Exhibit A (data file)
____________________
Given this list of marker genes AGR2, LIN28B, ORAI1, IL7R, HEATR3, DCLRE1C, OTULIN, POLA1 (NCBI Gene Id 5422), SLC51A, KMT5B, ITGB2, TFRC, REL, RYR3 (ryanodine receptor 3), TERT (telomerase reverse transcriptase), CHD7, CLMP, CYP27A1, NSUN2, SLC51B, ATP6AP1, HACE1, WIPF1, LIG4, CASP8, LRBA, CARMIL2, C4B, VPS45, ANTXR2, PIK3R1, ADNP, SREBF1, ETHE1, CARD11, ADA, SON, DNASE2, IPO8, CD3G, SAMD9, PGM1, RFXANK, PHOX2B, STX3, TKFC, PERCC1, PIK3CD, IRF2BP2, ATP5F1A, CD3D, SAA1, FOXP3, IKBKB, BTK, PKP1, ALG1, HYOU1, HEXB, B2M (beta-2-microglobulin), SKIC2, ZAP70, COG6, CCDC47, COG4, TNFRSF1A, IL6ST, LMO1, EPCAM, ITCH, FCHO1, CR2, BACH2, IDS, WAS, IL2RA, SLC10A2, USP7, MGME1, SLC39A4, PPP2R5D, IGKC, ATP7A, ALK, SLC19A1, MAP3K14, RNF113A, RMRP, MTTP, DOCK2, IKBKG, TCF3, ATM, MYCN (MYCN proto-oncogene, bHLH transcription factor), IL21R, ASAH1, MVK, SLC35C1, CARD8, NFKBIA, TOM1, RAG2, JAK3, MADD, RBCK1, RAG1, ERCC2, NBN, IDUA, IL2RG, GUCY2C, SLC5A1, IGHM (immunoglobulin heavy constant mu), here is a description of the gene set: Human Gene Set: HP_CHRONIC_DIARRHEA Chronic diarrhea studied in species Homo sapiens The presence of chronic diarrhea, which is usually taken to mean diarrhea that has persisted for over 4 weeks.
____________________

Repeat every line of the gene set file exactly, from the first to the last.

Given this list of marker genes AGR2, LIN28B, ORAI1, IL7R, HEATR3, DCLRE1C, OTULIN, POLA1 (NCBI Gene Id 5422), SLC51A, KMT5B, ITGB2, TFRC, REL, RYR3 (ryanodine receptor 3), TERT (telomerase reverse transcriptase), CHD7, CLMP, CYP27A1, NSUN2, SLC51B, ATP6AP1, HACE1, WIPF1, LIG4, CASP8, LRBA, CARMIL2, C4B, VPS45, ANTXR2, PIK3R1, ADNP, SREBF1, ETHE1, CARD11, ADA, SON, DNASE2, IPO8, CD3G, SAMD9, PGM1, RFXANK, PHOX2B, STX3, TKFC, PERCC1, PIK3CD, IRF2BP2, ATP5F1A, CD3D, SAA1, FOXP3, IKBKB, BTK, PKP1, ALG1, HYOU1, HEXB, B2M (beta-2-microglobulin), SKIC2, ZAP70, COG6, CCDC47, COG4, TNFRSF1A, IL6ST, LMO1, EPCAM, ITCH, FCHO1, CR2, BACH2, IDS, WAS, IL2RA, SLC10A2, USP7, MGME1, SLC39A4, PPP2R5D, IGKC, ATP7A, ALK, SLC19A1, MAP3K14, RNF113A, RMRP, MTTP, DOCK2, IKBKG, TCF3, ATM, MYCN (MYCN proto-oncogene, bHLH transcription factor), IL21R, ASAH1, MVK, SLC35C1, CARD8, NFKBIA, TOM1, RAG2, JAK3, MADD, RBCK1, RAG1, ERCC2, NBN, IDUA, IL2RG, GUCY2C, SLC5A1, IGHM (immunoglobulin heavy constant mu), here is a description of the gene set: Human Gene Set: HP_CHRONIC_DIARRHEA Chronic diarrhea studied in species Homo sapiens The presence of chronic diarrhea, which is usually taken to mean diarrhea that has persisted for over 4 weeks.